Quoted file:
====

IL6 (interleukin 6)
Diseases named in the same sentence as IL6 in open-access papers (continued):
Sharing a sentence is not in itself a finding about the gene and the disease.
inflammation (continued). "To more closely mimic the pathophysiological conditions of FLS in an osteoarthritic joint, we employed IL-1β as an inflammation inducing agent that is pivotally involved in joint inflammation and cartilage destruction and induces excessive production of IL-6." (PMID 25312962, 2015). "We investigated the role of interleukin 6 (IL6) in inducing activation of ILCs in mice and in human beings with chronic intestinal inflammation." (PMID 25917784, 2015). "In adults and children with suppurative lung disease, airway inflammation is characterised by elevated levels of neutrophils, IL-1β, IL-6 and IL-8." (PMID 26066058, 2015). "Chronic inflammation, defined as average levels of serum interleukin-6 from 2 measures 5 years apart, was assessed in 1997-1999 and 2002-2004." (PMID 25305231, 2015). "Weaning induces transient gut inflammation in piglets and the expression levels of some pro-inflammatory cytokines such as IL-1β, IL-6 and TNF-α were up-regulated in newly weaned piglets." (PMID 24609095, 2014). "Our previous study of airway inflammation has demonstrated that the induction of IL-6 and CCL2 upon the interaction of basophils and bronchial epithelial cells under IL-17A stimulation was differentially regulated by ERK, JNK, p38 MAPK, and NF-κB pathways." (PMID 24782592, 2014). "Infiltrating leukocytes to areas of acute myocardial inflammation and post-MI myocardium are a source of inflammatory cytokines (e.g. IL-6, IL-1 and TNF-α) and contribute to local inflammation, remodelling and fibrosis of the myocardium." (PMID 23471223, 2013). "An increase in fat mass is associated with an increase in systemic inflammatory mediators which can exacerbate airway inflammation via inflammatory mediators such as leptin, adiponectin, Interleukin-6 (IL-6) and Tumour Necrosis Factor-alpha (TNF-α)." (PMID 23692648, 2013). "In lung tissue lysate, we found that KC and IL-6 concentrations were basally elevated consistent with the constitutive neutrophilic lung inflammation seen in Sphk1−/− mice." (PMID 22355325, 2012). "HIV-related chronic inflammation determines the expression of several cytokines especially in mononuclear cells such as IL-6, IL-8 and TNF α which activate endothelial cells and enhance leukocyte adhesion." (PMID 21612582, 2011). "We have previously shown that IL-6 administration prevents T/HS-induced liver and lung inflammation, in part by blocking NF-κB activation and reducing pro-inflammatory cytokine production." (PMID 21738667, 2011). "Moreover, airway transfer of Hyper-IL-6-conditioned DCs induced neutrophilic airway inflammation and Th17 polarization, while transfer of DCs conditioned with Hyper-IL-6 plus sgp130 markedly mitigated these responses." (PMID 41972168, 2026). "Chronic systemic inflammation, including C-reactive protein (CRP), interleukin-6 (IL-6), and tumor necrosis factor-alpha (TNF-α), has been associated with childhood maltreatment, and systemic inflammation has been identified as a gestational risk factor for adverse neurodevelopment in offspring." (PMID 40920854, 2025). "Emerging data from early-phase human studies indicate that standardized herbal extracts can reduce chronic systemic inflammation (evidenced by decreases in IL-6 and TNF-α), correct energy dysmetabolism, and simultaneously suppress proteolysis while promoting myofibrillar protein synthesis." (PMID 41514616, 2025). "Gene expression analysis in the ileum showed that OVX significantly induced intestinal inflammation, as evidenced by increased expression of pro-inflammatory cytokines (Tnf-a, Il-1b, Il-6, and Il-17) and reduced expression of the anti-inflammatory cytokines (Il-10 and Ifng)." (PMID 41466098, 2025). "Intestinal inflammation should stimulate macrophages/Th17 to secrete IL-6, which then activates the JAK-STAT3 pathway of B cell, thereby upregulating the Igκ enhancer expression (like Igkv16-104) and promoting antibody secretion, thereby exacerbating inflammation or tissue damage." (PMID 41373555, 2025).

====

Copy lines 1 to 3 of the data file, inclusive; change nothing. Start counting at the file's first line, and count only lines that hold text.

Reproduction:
IL6 (interleukin 6)
Diseases named in the same sentence as IL6 in open-access papers (continued):
Sharing a sentence is not in itself a finding about the gene and the disease.